1640’s Era Mexico 8 Reales Cob From The Concepción Shipwreck
Item #CC-0033 | 1640’s Era Mexico 8 Reales Cob From the Concepción Shipwreck
Assayer: “P” for Pedro Becerra (1634-1665)
Date: Not Visible, Circa 1640
Ruler/Period: King Philip IV
Weight: 25.76 Grams
Description: This well-preserved Spanish 8 reales cob displays a well centered and nearly complete shield on the obverse, boldly struck assayer mark “P”, and mint mark “M”. The reverse is well struck and the castles and lions are nearly complete. The style of cob is very similar to that of the many found on the wreck of the Concepción, and comes with a flip card designating it to the wreck.
The Sinking of the Concepción
The Nuestro Señora de La Pura y Limpia Concepción, was a 600-ton Spanish galleon built in Havana, Cuba in 1620. In July of 1641, she left Veracruz, Mexico in a flotilla of 30 ships on a voyage bound for Spain carrying tons of silver from the rich mines of Mexico and Potosi. Also aboard were quantities of gold and jewels, silks, spices, porcelain, and jade. Treasures from the Orient, which had been sent on the Manila galleons to Acapulco then transshipped overland to Veracruz and loaded aboard the fleet. In addition to the government cargo, the Concepción and other ships also carried much of the personal treasure of Diego de Pacheco, Viceroy of New Spain, and payments being remitted by major merchants of all the new World Colonies.
While sailing through the Florida Straits, the fleet was caught in a hurricane which scattered and sank most of the ships. Severely damaged, the Concepción headed for Puerto Rico but miscalculated the course and on October 30, 1641 she rammed into the Abrojos Reef, near Hispaniola (now known as the Dominican Republic).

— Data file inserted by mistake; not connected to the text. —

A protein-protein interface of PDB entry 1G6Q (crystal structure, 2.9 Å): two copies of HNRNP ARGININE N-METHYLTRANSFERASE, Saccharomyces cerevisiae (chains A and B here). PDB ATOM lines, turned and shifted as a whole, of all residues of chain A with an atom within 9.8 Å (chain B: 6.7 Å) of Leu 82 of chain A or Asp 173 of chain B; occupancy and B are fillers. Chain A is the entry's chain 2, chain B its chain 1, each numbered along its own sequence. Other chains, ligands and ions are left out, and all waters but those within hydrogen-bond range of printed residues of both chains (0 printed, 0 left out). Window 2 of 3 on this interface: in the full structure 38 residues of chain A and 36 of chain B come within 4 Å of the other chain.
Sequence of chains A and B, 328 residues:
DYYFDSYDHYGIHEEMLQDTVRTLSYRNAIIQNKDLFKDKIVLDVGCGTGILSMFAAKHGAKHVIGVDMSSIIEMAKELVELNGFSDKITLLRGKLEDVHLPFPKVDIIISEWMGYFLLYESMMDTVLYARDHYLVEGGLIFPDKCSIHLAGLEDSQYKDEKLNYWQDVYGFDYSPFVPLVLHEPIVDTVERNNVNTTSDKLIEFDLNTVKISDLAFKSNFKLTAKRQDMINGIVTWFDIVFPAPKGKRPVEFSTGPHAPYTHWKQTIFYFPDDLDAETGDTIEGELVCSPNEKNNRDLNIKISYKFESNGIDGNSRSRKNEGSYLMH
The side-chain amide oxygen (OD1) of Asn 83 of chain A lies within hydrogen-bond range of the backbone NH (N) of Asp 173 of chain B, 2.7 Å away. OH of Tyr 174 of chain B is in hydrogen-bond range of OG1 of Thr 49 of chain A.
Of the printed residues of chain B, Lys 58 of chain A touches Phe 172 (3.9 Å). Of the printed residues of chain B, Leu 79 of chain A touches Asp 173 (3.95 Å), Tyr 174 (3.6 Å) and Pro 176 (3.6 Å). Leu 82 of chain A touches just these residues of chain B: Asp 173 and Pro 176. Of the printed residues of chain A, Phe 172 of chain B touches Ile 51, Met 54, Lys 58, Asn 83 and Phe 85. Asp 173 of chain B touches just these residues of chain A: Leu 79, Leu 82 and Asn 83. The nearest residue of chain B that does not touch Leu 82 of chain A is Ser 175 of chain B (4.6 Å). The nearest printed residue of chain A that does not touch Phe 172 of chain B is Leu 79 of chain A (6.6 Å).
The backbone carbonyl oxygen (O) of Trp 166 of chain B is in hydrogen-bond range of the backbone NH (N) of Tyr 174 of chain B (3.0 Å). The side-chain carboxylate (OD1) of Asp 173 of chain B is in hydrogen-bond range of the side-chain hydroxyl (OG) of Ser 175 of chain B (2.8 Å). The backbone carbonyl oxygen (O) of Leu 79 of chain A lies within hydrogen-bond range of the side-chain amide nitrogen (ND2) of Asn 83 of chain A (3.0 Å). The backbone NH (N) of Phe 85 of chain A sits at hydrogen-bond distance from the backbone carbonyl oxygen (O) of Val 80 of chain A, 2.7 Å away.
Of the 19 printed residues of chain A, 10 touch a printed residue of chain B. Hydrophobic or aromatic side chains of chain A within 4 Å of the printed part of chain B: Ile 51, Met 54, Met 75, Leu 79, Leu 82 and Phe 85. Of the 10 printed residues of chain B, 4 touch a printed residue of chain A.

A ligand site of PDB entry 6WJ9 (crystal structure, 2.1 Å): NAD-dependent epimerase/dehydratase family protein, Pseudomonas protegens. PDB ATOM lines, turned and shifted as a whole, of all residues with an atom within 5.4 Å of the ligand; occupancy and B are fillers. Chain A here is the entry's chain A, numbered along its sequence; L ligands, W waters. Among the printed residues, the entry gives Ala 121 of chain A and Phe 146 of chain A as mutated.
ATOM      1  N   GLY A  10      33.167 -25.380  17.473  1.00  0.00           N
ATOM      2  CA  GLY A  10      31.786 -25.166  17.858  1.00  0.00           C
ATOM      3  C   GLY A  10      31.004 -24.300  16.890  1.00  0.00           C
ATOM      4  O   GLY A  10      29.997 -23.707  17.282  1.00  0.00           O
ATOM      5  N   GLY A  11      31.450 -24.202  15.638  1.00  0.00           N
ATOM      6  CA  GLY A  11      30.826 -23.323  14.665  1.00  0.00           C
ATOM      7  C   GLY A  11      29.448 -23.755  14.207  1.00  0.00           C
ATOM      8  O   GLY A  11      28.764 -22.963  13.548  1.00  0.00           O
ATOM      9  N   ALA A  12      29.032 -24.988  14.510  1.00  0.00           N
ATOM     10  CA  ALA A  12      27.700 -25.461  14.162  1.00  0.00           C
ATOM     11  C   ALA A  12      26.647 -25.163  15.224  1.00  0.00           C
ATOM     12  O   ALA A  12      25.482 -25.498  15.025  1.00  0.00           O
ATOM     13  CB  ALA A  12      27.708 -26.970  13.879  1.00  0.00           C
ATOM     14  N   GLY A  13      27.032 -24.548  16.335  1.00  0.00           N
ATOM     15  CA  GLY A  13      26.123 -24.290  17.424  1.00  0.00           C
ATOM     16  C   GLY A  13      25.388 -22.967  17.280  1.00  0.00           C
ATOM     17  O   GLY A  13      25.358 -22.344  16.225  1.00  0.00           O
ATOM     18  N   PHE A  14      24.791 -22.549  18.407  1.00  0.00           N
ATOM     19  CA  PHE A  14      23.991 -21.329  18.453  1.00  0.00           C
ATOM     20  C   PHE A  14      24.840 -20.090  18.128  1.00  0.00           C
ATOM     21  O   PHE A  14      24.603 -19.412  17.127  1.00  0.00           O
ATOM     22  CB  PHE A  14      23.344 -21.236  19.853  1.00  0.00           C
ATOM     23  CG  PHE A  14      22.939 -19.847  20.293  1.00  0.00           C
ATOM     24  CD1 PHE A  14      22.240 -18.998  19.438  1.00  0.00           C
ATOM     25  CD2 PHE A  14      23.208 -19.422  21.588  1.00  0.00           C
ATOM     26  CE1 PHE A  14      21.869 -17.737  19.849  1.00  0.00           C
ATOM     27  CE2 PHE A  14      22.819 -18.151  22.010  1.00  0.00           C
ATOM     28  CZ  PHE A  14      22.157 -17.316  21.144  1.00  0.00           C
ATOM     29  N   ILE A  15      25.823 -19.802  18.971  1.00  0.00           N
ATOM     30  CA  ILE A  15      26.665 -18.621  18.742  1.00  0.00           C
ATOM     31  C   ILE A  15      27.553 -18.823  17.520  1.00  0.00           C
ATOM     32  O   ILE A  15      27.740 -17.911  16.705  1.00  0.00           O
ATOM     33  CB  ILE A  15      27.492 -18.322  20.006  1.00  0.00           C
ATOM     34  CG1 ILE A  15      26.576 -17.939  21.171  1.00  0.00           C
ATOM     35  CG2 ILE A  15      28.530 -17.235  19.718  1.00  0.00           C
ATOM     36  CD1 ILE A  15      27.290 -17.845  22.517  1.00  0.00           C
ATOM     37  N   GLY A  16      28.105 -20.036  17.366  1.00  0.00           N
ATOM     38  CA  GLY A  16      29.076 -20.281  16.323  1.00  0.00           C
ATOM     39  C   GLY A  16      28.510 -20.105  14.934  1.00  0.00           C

After 12 days adrift she finally sank on November 11th. Between the storm and the wreck itself, starvation, exposure, and sharks, over three hundred of the 500 people aboard the Concepcion perished.
Then 46 years later, in 1687, William Phips of New England learned, through a survivor the location of the wreck. He organized an expedition with two ships and in order to get past the Spanish authorities, he deceived them into believing that he was on a trade mission. He left one ship in port and with the other, he headed to the wreck site with a group of native divers who spotted cannons under the surface.
The divers recovered almost 30 tons of coins, which Phips took back to England. Phips would cede part of his new found wealth to the Crown, depositing it for the founding of the Bank of England, and would later end up being appointed governor of the colony of Massachusetts.
Later, in the 1980’s and 1990’s more of the treasure was found, with much of it being placed in a museum in the Dominican Republic.
This beautiful silver cob has a fascinating history and is a perfect piece for any collection of shipwreck treasure!
This coin also has a few small crescent moon shaped chop marks on the reverse that tell the story of how this coin must have traveled to far off lands. This cob is a perfect piece for any collection of Spanish Colonial shipwreck treasure!